The ultimate message is that however hard Christmas is now for those with an eating disorder, and their loved ones, have faith that it won't always be this way. Recovery is possible. Pippa, who once found Christmas so awful she vetoed it altogether, is now happy and healthy (she's the author of a book called Letting Go of Ed: A Guide to Recovering from Your Eating Disorder).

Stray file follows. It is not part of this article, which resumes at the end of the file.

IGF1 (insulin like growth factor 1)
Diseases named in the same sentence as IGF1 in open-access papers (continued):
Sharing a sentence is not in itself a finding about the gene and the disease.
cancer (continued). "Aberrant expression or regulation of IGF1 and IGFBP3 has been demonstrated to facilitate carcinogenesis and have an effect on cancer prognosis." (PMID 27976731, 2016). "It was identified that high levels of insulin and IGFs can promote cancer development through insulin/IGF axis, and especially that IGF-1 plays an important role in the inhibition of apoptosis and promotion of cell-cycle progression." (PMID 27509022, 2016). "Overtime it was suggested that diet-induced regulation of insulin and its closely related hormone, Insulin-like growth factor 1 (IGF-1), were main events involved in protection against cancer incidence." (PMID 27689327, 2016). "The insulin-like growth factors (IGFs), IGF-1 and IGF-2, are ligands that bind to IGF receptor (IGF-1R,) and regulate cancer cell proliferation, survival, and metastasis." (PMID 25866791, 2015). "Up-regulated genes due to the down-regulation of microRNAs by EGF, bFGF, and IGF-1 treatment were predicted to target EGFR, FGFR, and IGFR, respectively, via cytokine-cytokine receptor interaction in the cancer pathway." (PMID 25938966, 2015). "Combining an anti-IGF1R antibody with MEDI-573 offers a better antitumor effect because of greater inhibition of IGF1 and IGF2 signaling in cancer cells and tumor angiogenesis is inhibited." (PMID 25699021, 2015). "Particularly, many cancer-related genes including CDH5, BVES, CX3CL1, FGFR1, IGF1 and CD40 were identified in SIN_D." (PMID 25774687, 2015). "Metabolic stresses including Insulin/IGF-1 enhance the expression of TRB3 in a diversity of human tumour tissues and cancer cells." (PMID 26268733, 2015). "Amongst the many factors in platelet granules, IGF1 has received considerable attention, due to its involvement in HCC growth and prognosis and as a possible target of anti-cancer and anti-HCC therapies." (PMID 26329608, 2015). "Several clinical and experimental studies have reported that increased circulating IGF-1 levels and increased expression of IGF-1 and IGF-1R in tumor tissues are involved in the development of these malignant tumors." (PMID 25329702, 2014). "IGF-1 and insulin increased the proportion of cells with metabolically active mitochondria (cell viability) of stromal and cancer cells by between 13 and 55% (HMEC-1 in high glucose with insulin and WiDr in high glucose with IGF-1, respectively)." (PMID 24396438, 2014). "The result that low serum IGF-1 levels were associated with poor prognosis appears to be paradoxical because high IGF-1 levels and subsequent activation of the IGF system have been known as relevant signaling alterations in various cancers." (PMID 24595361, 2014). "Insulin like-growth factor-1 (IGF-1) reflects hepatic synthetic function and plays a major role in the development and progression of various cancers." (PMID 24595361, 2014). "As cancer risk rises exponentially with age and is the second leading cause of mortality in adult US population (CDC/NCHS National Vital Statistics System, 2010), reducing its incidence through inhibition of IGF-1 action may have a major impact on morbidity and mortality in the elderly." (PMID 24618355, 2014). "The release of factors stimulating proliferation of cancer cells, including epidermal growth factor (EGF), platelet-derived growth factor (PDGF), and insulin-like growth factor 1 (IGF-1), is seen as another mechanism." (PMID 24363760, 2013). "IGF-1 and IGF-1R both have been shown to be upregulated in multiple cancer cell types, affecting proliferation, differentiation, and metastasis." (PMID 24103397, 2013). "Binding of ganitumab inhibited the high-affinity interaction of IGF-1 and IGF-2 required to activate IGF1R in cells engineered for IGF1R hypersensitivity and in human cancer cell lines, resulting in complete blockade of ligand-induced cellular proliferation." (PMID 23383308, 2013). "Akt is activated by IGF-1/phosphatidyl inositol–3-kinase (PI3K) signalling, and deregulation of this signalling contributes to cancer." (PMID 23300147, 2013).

"I love Christmas now", she explains. "I'm as excited as my three-year-old son as the anticipation builds in December. I love having family around, and spending time together. Food is part of the fun, but I don't focus on it much. I eat what I want, when I want, without worrying; and in fact this means I don't over-indulge like many people, but enjoy myself. The best bit of Christmas for me is making mince pies with my little boy - they're usually inedible because I'm a terrible cook, but I like to look back and see how far I've come. Once you've recovered from an eating disorder, you can enjoy Christmas in a whole new way, because you appreciate how hard it used to be."Suggest a correction